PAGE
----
My favorite Calvin and Hobbes strip
In the first panel, Calvin is writing at his desk. Above his head float words, in a child's scrawl, obviously showing what Calvin is writing. He's written a tongue-twister: "How many boards would the Mongols hoard, if the Mongol hordes got bored?"
In the second and third panels, Calvin takes on a frustrated, disgusted scowl while looking over what he wrote, then crumples the paper up and throws it away.
I've always found this particular strip absolutely hilarious. I find the rhyme that Calvin writes very
clever on its own. Since the first time I read it, the combination of mocking an instantly recognizable rhyme and outdoing it pun-wise has seemed to me, to use a silly phrase, devastatingly clever. How does someone, thinking of that old tongue-twister, connect it with the Mongol hordes? It's the kind of joke you can't reproduce by trying to write one. Somehow, the fact that Calvin disagrees with me makes it even funnier. I suppose what's so funny to me is the irony that this rhyme, one of the funniest and cleverest things I've ever read, is depicted as so hated by its author - if Calvin weren't a fictional character, I'd never have even read the rhyme.
I don't remember if Bill Watterson commented on this strip in the Tenth Anniversary Book, but I get the impression that it was intended as mainly a commentary on that experience we all know: You create something, or you have an idea. You think it's awful. Everyone else loves it. I wonder, though, if Watterson tried to come up with an excellent joke for Calvin to write, for the irony value of it, or if he wrote the "Mongols" rhyme previously, and was as displeased with it as Calvin was.
A thought on their names
Taltos noded: (cut up a bit for brevity)
Now, most would agree that the comic Calvin was generally quite cynical, realistic, and pessimistic. You can also agree then that the comic Hobbes had a fairly light-hearted worldview, sharing, thoughtful, and generally positive. In the philosophy world, the roles are reversed. Hobbes is generally considered to be much closer to the comic Calvin's worldview, and the philosopher Calvin is much more positive, pious, and patient.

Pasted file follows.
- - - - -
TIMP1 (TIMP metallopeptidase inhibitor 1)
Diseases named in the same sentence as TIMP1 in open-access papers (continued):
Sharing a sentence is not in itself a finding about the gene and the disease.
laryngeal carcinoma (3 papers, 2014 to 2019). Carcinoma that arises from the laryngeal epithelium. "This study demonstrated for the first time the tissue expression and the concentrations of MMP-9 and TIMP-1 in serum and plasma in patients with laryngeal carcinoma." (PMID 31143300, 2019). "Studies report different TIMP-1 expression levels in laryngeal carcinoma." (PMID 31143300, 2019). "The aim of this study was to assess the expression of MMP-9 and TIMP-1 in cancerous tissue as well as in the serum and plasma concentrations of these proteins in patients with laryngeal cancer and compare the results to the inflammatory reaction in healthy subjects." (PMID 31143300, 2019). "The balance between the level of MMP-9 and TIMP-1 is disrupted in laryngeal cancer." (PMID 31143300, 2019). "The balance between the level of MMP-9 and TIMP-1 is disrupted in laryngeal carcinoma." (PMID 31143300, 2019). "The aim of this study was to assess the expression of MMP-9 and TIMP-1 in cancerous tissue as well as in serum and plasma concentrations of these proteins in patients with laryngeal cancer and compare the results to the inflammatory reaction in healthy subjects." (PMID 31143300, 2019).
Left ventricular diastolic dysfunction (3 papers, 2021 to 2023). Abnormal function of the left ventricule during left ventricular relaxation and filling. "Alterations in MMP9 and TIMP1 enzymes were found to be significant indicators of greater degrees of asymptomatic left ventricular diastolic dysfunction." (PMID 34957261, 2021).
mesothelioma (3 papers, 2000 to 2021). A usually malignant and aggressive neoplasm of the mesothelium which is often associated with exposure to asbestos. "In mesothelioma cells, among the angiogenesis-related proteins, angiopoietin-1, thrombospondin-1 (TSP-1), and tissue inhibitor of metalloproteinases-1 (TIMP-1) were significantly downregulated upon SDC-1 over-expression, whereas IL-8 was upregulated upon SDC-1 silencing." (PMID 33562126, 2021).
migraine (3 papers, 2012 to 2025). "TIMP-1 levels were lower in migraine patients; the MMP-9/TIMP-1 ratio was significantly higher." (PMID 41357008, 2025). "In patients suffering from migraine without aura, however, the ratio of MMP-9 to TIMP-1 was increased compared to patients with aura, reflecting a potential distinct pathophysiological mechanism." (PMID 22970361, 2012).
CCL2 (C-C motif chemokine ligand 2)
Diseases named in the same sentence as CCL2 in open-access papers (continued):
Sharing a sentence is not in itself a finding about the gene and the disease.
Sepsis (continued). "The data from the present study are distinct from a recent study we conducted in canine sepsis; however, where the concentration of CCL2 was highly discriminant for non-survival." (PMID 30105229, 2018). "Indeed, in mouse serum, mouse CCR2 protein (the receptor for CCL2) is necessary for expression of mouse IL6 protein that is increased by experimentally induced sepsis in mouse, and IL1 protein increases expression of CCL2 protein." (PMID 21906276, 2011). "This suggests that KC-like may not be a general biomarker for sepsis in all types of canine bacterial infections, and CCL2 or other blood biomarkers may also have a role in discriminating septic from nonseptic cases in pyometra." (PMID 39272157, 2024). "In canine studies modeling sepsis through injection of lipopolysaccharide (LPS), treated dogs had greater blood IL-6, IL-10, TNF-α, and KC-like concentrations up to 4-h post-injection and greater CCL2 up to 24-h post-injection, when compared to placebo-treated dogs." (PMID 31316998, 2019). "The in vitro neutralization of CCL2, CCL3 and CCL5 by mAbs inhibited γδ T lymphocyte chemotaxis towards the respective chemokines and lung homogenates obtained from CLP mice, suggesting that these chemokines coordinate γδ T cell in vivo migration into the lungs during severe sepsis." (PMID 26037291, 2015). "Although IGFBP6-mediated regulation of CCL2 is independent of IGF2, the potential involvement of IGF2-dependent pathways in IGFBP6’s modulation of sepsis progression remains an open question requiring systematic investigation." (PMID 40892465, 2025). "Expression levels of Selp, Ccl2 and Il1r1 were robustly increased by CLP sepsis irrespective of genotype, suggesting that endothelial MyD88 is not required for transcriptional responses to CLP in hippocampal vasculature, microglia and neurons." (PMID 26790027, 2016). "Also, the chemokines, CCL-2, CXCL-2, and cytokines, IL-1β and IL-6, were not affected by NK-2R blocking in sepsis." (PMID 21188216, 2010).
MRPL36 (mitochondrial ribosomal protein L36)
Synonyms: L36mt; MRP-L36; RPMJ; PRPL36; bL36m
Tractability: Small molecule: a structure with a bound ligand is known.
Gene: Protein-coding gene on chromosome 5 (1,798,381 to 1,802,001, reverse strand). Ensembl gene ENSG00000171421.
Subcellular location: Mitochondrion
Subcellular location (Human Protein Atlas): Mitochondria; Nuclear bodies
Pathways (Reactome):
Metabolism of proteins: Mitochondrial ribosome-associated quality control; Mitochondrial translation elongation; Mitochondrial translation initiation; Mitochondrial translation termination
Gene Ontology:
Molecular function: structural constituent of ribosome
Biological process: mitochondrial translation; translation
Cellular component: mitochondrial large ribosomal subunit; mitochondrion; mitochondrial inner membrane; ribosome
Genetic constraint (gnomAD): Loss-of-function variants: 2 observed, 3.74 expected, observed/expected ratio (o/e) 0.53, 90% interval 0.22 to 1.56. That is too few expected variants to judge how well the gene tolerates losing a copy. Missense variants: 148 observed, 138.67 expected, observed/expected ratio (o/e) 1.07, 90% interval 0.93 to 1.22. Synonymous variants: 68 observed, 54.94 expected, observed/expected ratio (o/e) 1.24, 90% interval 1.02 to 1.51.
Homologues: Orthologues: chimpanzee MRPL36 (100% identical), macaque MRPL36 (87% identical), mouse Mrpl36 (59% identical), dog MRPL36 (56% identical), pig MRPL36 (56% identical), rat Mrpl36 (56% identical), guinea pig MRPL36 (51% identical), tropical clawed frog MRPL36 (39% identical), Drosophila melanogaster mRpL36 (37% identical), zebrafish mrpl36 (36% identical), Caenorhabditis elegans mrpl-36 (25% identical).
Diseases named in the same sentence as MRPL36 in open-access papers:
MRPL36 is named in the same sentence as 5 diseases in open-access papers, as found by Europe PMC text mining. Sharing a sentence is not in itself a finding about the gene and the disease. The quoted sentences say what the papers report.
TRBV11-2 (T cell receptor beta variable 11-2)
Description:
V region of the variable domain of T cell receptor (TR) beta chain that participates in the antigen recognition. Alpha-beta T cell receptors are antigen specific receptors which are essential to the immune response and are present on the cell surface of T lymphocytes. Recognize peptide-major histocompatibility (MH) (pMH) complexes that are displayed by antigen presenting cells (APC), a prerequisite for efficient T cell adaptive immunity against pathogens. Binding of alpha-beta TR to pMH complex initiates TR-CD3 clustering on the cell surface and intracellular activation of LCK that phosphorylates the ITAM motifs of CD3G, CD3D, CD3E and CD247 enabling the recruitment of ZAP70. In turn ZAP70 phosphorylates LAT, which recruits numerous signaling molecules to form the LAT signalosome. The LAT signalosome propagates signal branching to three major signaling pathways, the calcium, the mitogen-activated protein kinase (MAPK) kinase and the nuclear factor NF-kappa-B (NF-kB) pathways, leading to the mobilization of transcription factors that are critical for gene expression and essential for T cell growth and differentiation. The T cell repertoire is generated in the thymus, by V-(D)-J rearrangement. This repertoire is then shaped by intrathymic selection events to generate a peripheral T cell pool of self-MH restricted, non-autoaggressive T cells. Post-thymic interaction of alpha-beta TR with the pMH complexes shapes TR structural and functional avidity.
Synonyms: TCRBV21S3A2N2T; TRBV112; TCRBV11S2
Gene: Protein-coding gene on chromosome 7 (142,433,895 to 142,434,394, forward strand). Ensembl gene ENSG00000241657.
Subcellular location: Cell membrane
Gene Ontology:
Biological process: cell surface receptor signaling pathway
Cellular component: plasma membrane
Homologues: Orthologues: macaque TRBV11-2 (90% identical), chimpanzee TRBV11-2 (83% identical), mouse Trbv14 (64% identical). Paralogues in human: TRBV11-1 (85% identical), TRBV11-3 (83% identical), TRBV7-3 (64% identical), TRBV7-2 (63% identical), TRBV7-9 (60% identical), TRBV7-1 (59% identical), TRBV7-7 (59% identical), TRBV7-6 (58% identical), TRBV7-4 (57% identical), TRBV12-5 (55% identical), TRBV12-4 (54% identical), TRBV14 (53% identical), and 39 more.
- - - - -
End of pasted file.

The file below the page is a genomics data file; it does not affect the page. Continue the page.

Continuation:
This is true; however, each character has a striking similarity to his namesake, as well as the ironic contrast to the two philosophers.
Looking at Calvinism*, the theme of religious predestination is important - it typically leads to a view among the members of a Calvinist sect that they are predestined to salvation, and anyone who disagrees with them is destined for damnation. Calvin certainly holds the belief that he is destined for greatness and most everyone else is inferior to him - he says almost exactly that in many strips.
Hobbes, on the other hand, certainly does not have the cynical outlook of Thomas Hobbes - unless you consider that Thomas Hobbes' idea of man as a fundamentally savage, animalistic creature applies only to man, that is, humanity. Hobbes, as an intelligent, communicative tiger, agrees with Thomas Hobbes that humans are brutes; he thus concludes that himself, tigers, and in fact other animals in general are superior to man, especially in the area of civilized behavior.
*By "Calvinism" I mean not the beliefs of the man but the behavior of those groups, mostly people of certain Protestant faiths, who follow an interpretation of John Calvin's ideas. The Dutch Boers in colonial South Africa are perhaps the most extreme example of this type of interpretation taken to its self-serving extreme.